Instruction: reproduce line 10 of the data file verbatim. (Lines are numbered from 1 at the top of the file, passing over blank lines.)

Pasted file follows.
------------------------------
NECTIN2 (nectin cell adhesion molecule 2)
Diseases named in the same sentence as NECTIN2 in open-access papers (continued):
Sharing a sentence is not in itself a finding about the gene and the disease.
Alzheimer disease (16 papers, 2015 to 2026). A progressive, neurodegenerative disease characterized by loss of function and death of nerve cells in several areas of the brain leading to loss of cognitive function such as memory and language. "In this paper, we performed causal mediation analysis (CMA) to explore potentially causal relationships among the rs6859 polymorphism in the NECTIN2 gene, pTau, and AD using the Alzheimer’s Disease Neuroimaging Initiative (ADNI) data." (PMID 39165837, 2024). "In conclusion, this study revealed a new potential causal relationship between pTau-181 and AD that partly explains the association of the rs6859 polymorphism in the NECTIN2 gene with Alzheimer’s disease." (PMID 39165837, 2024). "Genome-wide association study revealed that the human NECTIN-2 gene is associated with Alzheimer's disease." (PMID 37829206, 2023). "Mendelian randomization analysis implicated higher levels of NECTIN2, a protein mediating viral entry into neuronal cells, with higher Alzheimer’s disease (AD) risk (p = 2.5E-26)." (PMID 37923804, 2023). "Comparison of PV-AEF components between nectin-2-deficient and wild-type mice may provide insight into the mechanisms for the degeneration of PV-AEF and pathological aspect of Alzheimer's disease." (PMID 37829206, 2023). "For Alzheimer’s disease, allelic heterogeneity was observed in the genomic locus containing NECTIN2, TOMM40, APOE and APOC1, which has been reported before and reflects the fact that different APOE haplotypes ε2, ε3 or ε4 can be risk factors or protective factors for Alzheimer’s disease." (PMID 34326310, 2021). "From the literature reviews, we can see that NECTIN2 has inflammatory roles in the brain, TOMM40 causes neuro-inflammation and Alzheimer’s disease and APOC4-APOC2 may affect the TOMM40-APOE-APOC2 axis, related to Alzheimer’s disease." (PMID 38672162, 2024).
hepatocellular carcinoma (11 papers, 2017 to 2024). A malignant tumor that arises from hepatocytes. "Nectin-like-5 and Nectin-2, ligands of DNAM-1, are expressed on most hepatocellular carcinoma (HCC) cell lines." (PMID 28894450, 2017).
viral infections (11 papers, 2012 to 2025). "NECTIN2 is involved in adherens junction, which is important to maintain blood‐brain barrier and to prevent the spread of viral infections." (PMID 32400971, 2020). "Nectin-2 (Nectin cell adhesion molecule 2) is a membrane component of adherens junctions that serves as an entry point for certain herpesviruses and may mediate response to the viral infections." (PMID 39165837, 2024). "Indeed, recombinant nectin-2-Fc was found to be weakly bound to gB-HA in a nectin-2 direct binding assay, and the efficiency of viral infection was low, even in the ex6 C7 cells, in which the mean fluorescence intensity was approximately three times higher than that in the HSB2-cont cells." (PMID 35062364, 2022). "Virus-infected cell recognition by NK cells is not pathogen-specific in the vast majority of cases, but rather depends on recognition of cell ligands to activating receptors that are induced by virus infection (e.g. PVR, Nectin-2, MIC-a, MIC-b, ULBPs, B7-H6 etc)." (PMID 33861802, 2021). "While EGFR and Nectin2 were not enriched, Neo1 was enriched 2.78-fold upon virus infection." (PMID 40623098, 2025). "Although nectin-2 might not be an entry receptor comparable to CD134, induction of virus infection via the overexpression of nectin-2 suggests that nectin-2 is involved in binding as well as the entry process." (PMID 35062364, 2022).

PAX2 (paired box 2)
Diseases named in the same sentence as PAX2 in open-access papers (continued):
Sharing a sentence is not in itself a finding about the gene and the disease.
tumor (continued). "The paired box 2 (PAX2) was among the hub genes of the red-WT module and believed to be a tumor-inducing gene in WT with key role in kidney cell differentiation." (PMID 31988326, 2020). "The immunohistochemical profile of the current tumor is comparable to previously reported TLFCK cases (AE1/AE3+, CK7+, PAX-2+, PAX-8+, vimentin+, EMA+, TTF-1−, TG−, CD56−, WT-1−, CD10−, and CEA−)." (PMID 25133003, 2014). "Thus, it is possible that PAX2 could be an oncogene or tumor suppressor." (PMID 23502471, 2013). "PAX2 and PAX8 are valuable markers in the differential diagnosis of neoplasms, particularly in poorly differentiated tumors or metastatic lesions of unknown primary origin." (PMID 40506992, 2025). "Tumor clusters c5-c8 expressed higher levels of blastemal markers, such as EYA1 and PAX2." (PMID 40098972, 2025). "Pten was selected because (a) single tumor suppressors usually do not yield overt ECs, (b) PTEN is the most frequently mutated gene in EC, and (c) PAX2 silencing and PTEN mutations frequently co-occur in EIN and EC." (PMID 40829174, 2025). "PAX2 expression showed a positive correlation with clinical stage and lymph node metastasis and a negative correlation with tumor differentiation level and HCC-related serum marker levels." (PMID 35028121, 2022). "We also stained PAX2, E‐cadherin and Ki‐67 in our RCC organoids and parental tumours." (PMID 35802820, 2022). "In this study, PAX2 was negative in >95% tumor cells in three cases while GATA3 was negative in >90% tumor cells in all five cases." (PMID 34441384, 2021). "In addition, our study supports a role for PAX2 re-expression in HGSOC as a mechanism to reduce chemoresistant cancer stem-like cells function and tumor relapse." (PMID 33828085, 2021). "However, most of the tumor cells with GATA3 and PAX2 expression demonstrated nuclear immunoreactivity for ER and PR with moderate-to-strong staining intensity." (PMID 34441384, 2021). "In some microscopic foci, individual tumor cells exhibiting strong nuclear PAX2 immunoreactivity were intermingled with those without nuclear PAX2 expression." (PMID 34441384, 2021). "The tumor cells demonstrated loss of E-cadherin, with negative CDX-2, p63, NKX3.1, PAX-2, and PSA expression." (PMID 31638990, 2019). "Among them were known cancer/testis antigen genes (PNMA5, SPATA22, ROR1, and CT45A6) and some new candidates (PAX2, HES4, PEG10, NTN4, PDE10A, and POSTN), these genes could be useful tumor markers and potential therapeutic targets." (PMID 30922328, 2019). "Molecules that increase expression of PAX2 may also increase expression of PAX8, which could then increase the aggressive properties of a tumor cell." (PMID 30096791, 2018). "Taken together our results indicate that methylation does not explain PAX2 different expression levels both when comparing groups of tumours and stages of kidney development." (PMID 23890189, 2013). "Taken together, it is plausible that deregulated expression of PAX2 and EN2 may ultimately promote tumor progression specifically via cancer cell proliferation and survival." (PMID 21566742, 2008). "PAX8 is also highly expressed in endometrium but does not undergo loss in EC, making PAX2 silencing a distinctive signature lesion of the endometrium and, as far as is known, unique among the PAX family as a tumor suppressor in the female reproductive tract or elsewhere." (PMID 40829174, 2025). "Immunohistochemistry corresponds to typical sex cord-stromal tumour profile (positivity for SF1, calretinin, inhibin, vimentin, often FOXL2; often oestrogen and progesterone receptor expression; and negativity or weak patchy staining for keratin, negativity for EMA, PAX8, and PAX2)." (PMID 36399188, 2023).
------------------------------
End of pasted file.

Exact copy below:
tumor (continued). "The paired box 2 (PAX2) was among the hub genes of the red-WT module and believed to be a tumor-inducing gene in WT with key role in kidney cell differentiation." (PMID 31988326, 2020). "The immunohistochemical profile of the current tumor is comparable to previously reported TLFCK cases (AE1/AE3+, CK7+, PAX-2+, PAX-8+, vimentin+, EMA+, TTF-1−, TG−, CD56−, WT-1−, CD10−, and CEA−)." (PMID 25133003, 2014). "Thus, it is possible that PAX2 could be an oncogene or tumor suppressor." (PMID 23502471, 2013). "PAX2 and PAX8 are valuable markers in the differential diagnosis of neoplasms, particularly in poorly differentiated tumors or metastatic lesions of unknown primary origin." (PMID 40506992, 2025). "Tumor clusters c5-c8 expressed higher levels of blastemal markers, such as EYA1 and PAX2." (PMID 40098972, 2025). "Pten was selected because (a) single tumor suppressors usually do not yield overt ECs, (b) PTEN is the most frequently mutated gene in EC, and (c) PAX2 silencing and PTEN mutations frequently co-occur in EIN and EC." (PMID 40829174, 2025). "PAX2 expression showed a positive correlation with clinical stage and lymph node metastasis and a negative correlation with tumor differentiation level and HCC-related serum marker levels." (PMID 35028121, 2022). "We also stained PAX2, E‐cadherin and Ki‐67 in our RCC organoids and parental tumours." (PMID 35802820, 2022). "In this study, PAX2 was negative in >95% tumor cells in three cases while GATA3 was negative in >90% tumor cells in all five cases." (PMID 34441384, 2021). "In addition, our study supports a role for PAX2 re-expression in HGSOC as a mechanism to reduce chemoresistant cancer stem-like cells function and tumor relapse." (PMID 33828085, 2021). "However, most of the tumor cells with GATA3 and PAX2 expression demonstrated nuclear immunoreactivity for ER and PR with moderate-to-strong staining intensity." (PMID 34441384, 2021). "In some microscopic foci, individual tumor cells exhibiting strong nuclear PAX2 immunoreactivity were intermingled with those without nuclear PAX2 expression." (PMID 34441384, 2021). "The tumor cells demonstrated loss of E-cadherin, with negative CDX-2, p63, NKX3.1, PAX-2, and PSA expression." (PMID 31638990, 2019). "Among them were known cancer/testis antigen genes (PNMA5, SPATA22, ROR1, and CT45A6) and some new candidates (PAX2, HES4, PEG10, NTN4, PDE10A, and POSTN), these genes could be useful tumor markers and potential therapeutic targets." (PMID 30922328, 2019). "Molecules that increase expression of PAX2 may also increase expression of PAX8, which could then increase the aggressive properties of a tumor cell." (PMID 30096791, 2018). "Taken together our results indicate that methylation does not explain PAX2 different expression levels both when comparing groups of tumours and stages of kidney development." (PMID 23890189, 2013). "Taken together, it is plausible that deregulated expression of PAX2 and EN2 may ultimately promote tumor progression specifically via cancer cell proliferation and survival." (PMID 21566742, 2008). "PAX8 is also highly expressed in endometrium but does not undergo loss in EC, making PAX2 silencing a distinctive signature lesion of the endometrium and, as far as is known, unique among the PAX family as a tumor suppressor in the female reproductive tract or elsewhere." (PMID 40829174, 2025). "Immunohistochemistry corresponds to typical sex cord-stromal tumour profile (positivity for SF1, calretinin, inhibin, vimentin, often FOXL2; often oestrogen and progesterone receptor expression; and negativity or weak patchy staining for keratin, negativity for EMA, PAX8, and PAX2)." (PMID 36399188, 2023).